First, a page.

This was written for a 500-Word Snatch on Second Life… in 30 minutes.
The first day I remember it getting cold in Orlando was almost always on Halloween night. We’d have our flimsy costumes ready weeks in advance, then the night of Trick or Treating, we’d have to bundle up, covering our lovely Japanese kimonos or flowy Princess dresses. Not fun!
But we didn’t have to hide our pillowcases we’d hope to fill with candy that night.
I was a fat kid. I am a fat adult. I loved Halloween! It was a day that lasted for weeks (if I played my portioning out decently). Candy, candy, candy.
This was in the olden days, back when we wandered alone, sans parents, always after dark, not before. We knocked on doors for a 5 block radius, knowing almost every person who opened a door. (Can you imagine that today? Ha!) This was also before the health food kick started encouraging folks to offer “healthy” treats… “Garbage” I would have thought in my youth.
No, give me the Snickers, the Milky Way, the Three Musketeers. Chocolate, please. And more chocolate, please. Candy pumpkins were alright, candy corn, boring… Smarties? Well we could eat those in about 40 seconds. I marvel today we got candy cigarettes in our Halloween pillowcase. My kids didn’t believe me when I told them about them. “True stuff,” I said!
After gathering the night’s haul, we’d go back to our respective homes, find a space big enough to hold the largesse and dump the goods out, ooh-ing and ah-ing at what we saw spilling out of the cotton sack. My eyes quickly assessed the haul and even midair, could pick what was going right into my mouth, what was going into my bowl for later and what was being tossed into the trash.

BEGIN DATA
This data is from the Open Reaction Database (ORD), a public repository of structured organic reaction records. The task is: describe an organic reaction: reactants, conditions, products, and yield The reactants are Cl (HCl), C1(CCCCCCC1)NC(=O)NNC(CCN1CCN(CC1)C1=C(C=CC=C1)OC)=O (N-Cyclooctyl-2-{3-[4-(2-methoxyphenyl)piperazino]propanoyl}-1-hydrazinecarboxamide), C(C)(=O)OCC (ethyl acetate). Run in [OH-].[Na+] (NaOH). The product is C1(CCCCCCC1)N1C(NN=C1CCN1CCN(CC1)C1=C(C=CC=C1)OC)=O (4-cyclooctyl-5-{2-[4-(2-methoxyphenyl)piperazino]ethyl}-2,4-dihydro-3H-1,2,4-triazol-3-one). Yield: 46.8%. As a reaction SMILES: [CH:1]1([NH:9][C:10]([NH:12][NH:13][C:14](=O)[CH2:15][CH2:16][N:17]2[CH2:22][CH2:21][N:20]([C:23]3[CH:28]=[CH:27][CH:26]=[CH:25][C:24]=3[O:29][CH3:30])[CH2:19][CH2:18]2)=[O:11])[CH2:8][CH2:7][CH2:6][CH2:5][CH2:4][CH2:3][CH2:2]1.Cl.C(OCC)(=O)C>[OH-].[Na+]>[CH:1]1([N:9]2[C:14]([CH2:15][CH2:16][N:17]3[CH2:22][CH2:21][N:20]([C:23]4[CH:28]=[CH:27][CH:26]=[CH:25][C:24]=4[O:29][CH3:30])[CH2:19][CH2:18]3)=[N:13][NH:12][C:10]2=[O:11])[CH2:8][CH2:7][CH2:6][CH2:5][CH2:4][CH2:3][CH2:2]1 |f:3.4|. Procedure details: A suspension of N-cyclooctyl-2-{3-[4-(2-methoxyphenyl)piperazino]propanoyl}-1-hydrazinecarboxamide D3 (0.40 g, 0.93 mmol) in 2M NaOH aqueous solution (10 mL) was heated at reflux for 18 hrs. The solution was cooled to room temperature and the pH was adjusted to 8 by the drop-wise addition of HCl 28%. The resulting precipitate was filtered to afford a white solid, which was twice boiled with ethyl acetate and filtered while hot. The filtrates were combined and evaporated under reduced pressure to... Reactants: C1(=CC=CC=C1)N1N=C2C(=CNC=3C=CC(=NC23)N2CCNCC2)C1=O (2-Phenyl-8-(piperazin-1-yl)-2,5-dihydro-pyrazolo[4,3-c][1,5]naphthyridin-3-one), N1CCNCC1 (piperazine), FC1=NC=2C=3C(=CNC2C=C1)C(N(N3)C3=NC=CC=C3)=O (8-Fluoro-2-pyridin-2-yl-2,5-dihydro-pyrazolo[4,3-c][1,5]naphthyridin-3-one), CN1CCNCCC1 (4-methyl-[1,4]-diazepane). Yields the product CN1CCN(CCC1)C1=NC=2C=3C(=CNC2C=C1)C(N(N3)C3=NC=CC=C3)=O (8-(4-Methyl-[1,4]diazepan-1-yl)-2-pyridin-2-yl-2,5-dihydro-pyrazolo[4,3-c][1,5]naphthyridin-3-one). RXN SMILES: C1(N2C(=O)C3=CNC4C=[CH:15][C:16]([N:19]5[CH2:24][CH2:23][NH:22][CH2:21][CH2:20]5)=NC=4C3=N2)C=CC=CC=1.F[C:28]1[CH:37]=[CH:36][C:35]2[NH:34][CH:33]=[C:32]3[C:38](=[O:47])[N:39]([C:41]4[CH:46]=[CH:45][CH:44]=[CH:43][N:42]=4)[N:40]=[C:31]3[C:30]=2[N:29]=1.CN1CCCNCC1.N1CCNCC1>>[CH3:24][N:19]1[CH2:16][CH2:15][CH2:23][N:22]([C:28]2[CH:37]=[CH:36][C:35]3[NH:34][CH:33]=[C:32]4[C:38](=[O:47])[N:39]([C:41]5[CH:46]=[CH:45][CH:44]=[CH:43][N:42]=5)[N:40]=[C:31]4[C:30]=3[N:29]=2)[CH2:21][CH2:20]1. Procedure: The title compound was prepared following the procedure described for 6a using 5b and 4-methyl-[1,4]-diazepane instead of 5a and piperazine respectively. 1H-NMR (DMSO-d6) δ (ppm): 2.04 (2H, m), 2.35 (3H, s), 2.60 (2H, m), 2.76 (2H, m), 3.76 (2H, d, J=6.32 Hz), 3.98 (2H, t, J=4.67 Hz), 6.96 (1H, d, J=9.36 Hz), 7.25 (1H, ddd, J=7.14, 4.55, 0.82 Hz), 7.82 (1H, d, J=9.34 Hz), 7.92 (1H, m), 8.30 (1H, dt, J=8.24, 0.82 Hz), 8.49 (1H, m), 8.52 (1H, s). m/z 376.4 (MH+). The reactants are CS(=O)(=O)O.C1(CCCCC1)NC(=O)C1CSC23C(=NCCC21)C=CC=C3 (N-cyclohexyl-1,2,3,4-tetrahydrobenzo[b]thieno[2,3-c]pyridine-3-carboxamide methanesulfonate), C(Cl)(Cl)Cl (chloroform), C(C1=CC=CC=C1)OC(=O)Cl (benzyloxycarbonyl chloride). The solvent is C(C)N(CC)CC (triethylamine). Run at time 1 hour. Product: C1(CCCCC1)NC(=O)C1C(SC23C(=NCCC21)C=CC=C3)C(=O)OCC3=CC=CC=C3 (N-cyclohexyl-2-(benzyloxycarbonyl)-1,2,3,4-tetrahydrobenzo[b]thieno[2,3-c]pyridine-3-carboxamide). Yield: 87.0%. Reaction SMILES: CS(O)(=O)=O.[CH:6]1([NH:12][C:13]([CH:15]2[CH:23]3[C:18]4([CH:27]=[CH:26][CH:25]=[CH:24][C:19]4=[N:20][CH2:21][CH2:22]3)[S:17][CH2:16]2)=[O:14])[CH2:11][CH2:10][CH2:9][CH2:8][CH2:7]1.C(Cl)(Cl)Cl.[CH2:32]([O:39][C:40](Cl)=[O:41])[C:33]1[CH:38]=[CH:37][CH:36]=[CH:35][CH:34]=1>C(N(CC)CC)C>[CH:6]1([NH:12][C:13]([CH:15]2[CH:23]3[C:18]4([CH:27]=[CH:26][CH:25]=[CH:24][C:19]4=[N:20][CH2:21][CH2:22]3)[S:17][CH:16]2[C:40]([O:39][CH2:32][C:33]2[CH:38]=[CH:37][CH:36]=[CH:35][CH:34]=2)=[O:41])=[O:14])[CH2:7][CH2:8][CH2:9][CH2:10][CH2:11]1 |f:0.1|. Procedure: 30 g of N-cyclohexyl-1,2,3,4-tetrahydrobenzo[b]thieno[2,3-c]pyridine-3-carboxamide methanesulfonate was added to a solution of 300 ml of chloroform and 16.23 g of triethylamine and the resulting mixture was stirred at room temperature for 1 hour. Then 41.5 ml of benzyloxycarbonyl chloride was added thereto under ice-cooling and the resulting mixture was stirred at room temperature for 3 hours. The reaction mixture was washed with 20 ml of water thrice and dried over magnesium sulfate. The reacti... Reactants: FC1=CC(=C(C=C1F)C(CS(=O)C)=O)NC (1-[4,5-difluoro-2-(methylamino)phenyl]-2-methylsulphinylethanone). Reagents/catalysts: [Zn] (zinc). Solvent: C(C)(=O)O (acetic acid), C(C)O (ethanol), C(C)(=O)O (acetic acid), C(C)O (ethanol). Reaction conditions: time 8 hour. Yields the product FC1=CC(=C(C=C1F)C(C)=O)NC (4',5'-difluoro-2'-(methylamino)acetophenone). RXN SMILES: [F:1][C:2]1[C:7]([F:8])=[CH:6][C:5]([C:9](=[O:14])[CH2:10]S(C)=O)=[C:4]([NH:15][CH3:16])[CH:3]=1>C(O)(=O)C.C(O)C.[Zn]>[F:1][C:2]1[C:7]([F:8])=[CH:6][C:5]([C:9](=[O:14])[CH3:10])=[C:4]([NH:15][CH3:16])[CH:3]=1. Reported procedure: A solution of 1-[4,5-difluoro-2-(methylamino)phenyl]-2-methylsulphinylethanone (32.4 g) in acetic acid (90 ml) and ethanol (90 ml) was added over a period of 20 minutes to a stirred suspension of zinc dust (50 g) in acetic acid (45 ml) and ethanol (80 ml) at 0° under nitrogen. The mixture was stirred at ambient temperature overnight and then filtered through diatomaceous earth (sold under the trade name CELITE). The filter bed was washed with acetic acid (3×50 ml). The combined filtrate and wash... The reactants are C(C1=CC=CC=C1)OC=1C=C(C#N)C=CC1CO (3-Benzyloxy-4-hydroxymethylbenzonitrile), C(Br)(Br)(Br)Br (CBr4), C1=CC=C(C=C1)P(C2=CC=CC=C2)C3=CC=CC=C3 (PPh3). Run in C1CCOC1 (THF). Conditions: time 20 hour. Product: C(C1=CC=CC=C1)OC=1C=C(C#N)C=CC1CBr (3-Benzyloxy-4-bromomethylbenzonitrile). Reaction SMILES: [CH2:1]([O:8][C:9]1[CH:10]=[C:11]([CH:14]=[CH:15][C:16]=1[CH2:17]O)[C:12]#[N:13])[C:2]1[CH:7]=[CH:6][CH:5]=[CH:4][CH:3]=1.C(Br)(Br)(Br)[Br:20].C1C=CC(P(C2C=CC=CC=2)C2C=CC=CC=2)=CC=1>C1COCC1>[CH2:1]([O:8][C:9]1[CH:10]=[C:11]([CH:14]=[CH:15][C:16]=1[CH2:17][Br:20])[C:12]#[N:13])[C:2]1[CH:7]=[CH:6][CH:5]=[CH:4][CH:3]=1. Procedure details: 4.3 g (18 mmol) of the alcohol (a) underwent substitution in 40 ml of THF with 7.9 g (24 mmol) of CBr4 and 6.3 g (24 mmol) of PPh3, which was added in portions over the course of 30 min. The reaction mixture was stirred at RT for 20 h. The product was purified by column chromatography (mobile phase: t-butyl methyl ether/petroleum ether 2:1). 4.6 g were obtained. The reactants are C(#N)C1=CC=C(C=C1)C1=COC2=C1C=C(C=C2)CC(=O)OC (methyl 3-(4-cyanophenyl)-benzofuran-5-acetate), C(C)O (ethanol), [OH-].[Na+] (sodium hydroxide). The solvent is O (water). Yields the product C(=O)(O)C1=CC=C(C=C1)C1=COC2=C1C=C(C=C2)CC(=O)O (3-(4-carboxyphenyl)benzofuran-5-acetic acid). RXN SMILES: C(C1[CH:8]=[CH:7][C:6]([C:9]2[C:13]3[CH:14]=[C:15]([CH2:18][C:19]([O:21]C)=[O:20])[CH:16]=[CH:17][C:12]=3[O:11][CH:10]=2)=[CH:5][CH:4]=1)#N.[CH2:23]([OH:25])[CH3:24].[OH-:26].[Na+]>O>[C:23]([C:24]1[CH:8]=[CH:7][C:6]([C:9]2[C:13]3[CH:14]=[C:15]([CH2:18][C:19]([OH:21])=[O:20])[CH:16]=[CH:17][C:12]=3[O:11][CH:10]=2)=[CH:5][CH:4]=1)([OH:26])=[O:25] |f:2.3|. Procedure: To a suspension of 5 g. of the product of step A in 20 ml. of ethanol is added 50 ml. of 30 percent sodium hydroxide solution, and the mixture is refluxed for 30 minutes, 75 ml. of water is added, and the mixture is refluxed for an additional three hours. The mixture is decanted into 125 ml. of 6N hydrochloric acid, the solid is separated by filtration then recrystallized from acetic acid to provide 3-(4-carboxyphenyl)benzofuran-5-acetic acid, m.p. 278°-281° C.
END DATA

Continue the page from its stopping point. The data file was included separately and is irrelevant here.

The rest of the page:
Once the separations had been made, mom would come around to see what we had. Even if she was hovering over my head a mere 5 minutes after coming in from outside, I would have already hidden much of my stash, knowing she would want some of the goods herself. I was a piggy girl; hoarding food was normal for me. I learned it from mom.
When mom had moved on to the other kids, I began unwrapping what I’d chosen to eat before bed. Unwrapping the crinkly papers, I barely tasted what I popped into my mouth as I swallowed and was cramming in the next chocolate bar, my fingers having barely let go of the wrapper I’d just pulled off.
Every Halloween, I was sick to my stomach by the time I was sent to bed, an hour past our usual bedtime. I’d lay between the sheets writhing in pain, but kept my mouth shut about it lest mom give me a lecture about trying to eat so much so fast. I knew, every year, when I sat down with my candy, still in my rumpled costume, that in about 20 minutes I would be so sick to my stomach, but I could not help myself with this candy free-for-all.
Yeah, Halloween. Delicious holiday tinged with a bit of a stomach-ache. Isn’t that like many holidays anymore?